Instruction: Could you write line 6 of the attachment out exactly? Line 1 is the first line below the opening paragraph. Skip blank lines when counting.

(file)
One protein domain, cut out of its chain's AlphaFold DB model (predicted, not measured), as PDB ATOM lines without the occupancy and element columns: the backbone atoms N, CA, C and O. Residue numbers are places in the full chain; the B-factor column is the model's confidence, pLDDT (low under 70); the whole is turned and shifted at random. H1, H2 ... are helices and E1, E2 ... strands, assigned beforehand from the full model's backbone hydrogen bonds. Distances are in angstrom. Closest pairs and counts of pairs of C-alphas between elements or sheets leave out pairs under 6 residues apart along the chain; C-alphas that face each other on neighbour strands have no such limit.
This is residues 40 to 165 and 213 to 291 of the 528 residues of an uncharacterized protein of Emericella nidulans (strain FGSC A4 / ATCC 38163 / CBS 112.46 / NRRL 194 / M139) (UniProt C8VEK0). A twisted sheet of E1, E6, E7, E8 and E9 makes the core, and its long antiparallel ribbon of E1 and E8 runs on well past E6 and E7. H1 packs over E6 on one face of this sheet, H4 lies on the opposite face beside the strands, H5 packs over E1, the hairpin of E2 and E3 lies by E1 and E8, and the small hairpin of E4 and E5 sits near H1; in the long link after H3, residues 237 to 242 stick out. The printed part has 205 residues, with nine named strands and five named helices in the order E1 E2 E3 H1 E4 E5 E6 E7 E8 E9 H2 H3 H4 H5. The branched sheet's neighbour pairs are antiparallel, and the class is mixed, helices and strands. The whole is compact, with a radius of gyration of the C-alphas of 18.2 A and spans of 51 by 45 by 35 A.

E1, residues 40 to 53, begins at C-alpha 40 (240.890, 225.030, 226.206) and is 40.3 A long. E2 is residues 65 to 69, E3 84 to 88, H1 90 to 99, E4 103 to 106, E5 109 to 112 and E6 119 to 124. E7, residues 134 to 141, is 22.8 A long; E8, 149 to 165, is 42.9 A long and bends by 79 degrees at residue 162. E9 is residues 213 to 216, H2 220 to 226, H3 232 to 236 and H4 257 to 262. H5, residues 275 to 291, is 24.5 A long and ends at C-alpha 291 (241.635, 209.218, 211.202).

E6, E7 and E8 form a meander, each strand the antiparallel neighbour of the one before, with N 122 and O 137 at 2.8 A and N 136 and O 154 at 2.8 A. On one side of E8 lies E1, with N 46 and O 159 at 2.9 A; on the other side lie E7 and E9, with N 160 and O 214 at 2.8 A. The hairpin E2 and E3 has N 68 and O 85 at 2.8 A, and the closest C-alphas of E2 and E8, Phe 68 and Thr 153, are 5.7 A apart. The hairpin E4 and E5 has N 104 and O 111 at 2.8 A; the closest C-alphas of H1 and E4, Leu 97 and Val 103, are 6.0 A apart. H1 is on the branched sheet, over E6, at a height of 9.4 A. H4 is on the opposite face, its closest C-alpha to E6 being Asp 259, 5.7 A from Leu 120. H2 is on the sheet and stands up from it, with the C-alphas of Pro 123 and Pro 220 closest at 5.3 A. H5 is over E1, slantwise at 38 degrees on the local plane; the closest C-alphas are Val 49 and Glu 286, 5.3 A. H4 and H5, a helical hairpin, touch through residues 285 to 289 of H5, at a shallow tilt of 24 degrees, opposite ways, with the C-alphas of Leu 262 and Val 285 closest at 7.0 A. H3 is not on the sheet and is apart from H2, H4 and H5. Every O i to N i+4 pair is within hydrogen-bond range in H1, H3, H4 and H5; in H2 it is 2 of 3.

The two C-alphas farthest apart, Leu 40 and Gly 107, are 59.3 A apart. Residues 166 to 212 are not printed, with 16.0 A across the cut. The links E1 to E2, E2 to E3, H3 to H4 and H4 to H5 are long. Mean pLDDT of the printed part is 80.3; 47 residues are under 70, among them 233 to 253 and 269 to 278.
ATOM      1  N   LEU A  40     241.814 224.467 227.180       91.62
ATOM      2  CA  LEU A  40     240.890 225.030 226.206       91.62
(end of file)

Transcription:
ATOM      2  CA  LEU A  40     240.890 225.030 226.206       91.62